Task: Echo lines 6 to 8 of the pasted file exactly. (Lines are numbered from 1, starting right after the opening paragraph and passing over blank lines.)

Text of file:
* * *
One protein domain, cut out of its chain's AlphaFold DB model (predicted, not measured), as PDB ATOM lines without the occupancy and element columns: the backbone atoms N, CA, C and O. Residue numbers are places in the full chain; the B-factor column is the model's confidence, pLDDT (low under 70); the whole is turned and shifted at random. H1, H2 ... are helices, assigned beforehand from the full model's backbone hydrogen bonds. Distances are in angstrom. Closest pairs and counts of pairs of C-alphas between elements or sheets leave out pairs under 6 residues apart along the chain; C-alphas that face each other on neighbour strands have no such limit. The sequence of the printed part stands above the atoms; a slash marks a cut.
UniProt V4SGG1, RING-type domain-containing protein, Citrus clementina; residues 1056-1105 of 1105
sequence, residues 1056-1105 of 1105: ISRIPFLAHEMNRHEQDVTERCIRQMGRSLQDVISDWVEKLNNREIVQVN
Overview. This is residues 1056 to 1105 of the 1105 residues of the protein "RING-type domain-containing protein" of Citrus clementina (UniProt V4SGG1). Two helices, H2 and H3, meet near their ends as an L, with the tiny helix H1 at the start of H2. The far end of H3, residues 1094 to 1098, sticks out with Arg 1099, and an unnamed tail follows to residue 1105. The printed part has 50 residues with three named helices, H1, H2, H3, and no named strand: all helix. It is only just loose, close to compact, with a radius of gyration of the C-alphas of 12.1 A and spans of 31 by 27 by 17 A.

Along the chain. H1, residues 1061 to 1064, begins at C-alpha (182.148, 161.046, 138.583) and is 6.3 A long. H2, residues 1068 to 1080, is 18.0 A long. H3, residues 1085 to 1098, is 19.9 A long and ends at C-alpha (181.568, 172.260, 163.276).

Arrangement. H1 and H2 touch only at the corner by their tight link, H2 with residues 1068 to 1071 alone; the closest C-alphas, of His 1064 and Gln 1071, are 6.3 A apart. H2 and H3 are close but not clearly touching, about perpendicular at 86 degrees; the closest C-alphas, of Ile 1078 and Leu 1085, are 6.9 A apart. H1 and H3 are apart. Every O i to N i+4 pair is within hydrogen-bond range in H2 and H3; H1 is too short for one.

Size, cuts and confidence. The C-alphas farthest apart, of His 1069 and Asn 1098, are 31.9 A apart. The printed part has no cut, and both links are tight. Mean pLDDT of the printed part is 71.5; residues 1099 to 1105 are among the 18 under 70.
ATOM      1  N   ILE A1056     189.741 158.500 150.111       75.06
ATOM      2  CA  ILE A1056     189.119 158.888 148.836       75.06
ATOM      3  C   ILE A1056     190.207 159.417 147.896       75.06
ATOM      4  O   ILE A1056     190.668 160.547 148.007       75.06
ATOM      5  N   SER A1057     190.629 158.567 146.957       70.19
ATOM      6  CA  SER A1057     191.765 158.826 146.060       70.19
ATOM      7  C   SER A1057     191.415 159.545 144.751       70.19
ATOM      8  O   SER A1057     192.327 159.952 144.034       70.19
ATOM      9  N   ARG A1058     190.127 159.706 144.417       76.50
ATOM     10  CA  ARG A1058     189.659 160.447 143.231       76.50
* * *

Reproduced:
Size, cuts and confidence. The C-alphas farthest apart, of His 1069 and Asn 1098, are 31.9 A apart. The printed part has no cut, and both links are tight. Mean pLDDT of the printed part is 71.5; residues 1099 to 1105 are among the 18 under 70.
ATOM      1  N   ILE A1056     189.741 158.500 150.111       75.06
ATOM      2  CA  ILE A1056     189.119 158.888 148.836       75.06